7 Newbie mistakes to avoid when designing for print

Posted: May 27th, 2014


Templates you say? Why yes we offer them. Because we're good kind-hearted people and we love you. But more importantly we offer them to get your design started on the right track. For the most common products please download a template, for custom jobs and odd sizes you'll want to know the basics to make your own design from scratch. Every design journey begins with the first steps in setting up your project and we think you'll enjoy some pointers to get you started on the right foot.

1. Create your workspace in CMYK and not RGB color mode (RGB is awesome for web, not for printing) Many design applications will display RGB by default and that is not what the printed results will look like. CMYK forever!

2. Know what DPI or resolution you are working in, we recommend 350 DPI for Adobe Illustrator and 400 DPI if using Adobe photoshop. If you begin working at the default 72 DPI you'll have to start all over again.

3. Rich Black. Use it. Understand 100% K isn't all there is to black when it comes to printing. A mixture of color values is a much better, bolder looking option when your eyes see the finished result. A 100% K without any other color support will look a bit weak and a tad on the gray side.

4. Bleed and trim. The edge is a dangerous place to live if you're a logo. Don't let text get too close to the edge either. We get so many files without bleed, sadly we have to reject them if we can not easily adjust in prepress. Basically allow a bit of oversizing on the edges (particularly with a background image) we recommend 0.125" on all sides for most applications. In the case of solid color or image background you want the image to "bleed" over the edge so it gets cut clean off. Remember a cutter blade will have to trim the edge and some variation may occur.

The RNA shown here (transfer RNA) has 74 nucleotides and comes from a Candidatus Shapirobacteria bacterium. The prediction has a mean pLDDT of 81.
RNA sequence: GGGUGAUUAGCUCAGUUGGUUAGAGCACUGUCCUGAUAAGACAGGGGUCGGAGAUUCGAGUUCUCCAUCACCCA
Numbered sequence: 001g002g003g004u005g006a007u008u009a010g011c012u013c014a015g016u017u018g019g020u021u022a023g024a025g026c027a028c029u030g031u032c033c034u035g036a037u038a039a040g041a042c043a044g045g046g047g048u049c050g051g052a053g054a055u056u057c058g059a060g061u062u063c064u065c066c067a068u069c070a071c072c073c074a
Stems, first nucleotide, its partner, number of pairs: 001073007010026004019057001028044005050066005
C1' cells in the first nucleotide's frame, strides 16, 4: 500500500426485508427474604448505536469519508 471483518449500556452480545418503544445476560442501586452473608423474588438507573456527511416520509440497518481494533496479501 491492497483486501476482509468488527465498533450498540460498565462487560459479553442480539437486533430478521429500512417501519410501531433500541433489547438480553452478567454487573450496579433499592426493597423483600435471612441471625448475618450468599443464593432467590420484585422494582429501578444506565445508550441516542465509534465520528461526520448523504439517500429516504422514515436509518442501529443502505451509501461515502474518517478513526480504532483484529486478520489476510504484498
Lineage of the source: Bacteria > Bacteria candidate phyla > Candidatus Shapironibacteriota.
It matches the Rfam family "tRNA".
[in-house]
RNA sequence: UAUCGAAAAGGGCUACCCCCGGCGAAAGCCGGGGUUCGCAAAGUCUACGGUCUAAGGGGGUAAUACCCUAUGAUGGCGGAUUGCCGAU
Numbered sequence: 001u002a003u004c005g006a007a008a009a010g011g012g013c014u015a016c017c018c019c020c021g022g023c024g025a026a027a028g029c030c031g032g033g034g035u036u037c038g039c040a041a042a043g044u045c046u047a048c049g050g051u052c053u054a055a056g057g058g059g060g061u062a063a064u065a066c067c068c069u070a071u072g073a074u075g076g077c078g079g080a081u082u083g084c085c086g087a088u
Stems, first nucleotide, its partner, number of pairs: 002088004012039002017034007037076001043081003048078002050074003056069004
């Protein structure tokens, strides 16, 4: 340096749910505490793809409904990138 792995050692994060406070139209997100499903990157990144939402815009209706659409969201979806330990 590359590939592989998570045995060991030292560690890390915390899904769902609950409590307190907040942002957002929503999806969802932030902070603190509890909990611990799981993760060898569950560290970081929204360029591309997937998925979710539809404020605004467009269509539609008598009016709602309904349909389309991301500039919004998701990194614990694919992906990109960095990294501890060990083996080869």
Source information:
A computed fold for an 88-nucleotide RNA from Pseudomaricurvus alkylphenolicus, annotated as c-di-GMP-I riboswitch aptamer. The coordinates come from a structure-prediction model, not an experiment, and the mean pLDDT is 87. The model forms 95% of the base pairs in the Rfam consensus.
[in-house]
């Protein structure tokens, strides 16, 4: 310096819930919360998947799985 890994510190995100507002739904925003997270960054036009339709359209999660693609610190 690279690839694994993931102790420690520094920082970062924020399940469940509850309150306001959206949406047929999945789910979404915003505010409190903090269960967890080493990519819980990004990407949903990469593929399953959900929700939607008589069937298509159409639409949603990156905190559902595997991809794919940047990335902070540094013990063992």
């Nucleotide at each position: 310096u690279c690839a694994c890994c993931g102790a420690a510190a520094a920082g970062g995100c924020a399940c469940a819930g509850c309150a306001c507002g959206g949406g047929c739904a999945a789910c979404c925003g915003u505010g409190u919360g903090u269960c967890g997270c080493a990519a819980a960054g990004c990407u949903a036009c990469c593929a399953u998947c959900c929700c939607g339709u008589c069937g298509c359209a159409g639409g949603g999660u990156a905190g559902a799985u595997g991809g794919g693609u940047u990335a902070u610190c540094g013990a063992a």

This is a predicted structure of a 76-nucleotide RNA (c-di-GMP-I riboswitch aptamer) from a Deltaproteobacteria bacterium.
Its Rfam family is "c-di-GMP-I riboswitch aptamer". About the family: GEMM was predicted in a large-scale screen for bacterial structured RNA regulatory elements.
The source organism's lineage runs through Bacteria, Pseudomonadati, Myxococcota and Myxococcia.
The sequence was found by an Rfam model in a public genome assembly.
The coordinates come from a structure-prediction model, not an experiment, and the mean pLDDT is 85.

5. Typos. Nothing is worse than running 10,000 sheets and someone spotting a typo. Keep in mind when you send in a file it's important to us but, there are hundreds of other files being processed and we can not proof read for you. It's always good to employ a buddy to proof read for you when you're feeling rather finished. Another pair of eyes can save you a bundle plus you deserve a break after doing all that work. Good job.

6. Format. Can we take your .tiff files? Sure we can. How about a photoshop .psd? you bet. We accept all adobe design files and in some cases prefer them to be native. The general rule is save as PDF. PDF files are the kings of vector and are relatively small in size for the high quality printing they produce. We do accept various file types but when in doubt save as a pdf file.

7. File naming. If you tell us your flyer has a really awesome front and a modest back we can't always tell which is which. Name your files something like MyRadicalFlyerFRONT_UV1.pdf and MyRadicalFlyerBACK.pdf notice here not only is the FRONT and BACK spelled out but there is even a UV1 gloss coating description in there. We love long file names and you should too. Anyone with a lot of files to manage will tell you a solid naming convention is key to finding files later and overall organization. We do keep design files for as long as we can here at AmericasPrinter.com but it's always good practice to store files locally.

We hope this has been helpful. Feel free to comment with your own design tips and mistakes to avoid as well.